Also thought to relieve bad luck, Northern Thais offer khom loy to a crystal chedi believed to be situated high above the earth in a heaven realm. Made of (somewhat) fire-resistant paper, the amazingly sturdy crafts often float high into the atmosphere. An annual event just outside of Chiang Mai is known for its simultaneous launch of thousands of khom loy, a spectacular sight that's widely photographed.
Though Yi Peng is traditionally a Northern Thai festival while Loy Krathong derives from Central Thailand, they're now more like two sides of the same coin. In recent years, Thai authorities outlawed khom loy due to the threat they pose to airliners, but an exception is made for Chiang Mai on Loy Krathong night and many people still release them elsewhere. It's like being surrounded by Christmas lights -- if the lights were alive and floating in all directions.
Where and when
It comes as no surprise that the presumed birthplace of Loy Krathong, Sukhothai, remains one of the best places to experience it. The festival runs for four days, including an elaborate beauty contest, parade, folk music performances and light and sound shows at Wat Mahathat, one of the area's more magnificent 800-year-old sets of ruins. Sukhothai is not a big city; accommodation reservations are essential.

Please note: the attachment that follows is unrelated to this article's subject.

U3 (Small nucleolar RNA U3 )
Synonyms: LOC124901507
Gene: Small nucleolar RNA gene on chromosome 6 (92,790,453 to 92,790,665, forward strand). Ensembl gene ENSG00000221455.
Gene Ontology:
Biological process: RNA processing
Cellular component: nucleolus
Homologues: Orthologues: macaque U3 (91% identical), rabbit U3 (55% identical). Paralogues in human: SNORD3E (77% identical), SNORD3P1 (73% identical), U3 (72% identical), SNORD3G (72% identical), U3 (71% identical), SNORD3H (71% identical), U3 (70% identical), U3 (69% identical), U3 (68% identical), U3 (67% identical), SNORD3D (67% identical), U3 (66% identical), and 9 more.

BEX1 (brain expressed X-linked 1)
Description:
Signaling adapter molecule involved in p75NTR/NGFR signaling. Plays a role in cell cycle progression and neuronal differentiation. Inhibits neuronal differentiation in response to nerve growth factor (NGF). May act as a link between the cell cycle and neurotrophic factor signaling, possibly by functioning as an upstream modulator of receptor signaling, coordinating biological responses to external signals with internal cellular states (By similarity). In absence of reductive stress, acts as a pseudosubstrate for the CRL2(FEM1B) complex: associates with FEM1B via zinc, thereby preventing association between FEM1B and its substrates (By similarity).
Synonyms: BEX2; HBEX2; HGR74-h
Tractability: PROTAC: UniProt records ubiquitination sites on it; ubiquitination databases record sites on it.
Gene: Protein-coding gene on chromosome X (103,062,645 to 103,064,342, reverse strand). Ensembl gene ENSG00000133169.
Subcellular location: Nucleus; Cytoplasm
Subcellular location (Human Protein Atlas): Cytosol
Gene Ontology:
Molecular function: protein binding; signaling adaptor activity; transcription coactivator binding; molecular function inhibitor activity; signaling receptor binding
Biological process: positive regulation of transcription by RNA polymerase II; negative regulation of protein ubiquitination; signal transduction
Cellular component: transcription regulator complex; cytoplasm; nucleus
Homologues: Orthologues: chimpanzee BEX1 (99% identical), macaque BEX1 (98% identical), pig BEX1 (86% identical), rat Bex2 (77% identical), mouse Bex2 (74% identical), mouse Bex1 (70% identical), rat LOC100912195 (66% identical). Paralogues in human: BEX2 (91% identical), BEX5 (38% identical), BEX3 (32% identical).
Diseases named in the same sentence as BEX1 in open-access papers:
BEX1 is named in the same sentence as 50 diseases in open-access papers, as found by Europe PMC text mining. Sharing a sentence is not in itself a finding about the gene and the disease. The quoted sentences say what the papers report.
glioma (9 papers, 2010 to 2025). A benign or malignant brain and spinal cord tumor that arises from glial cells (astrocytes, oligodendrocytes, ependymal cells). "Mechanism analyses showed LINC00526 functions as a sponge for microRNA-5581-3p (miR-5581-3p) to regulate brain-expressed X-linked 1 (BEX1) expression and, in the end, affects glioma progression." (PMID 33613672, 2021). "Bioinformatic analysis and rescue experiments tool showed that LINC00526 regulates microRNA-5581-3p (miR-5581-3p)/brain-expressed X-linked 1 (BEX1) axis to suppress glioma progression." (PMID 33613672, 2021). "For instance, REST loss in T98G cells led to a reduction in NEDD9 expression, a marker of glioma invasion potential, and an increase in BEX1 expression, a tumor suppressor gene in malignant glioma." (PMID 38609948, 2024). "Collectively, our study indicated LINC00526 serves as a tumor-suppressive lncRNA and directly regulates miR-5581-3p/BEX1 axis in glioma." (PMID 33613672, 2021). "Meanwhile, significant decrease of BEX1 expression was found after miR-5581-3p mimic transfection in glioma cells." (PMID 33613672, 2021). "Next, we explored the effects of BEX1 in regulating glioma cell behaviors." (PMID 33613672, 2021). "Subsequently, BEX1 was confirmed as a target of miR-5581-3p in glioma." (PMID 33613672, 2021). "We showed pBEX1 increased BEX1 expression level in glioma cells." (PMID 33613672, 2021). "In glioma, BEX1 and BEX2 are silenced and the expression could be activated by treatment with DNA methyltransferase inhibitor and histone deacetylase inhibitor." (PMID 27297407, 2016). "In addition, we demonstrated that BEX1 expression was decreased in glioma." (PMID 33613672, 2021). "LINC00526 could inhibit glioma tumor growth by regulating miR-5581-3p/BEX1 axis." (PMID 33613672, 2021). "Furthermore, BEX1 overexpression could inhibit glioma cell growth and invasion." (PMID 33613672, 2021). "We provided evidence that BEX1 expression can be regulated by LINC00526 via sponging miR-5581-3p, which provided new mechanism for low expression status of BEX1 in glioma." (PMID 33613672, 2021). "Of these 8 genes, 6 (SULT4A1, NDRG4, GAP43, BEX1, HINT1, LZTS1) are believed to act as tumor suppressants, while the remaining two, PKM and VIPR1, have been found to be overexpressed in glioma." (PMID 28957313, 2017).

Wat Mahathat: imagine it bathed in light and music.
Chiang Mai is the go-to venue for Yi Peng, with a mass (ticketed) khom loy release taking place at the Lanna Dhutanka grounds, 13 kilometres outside of the city near Mae Jo University. This is put on by a Buddhist sect, not the government. Khom loy are also launched in Chiang Mai city on Loy Krathong night, but with no simultaneous mass release.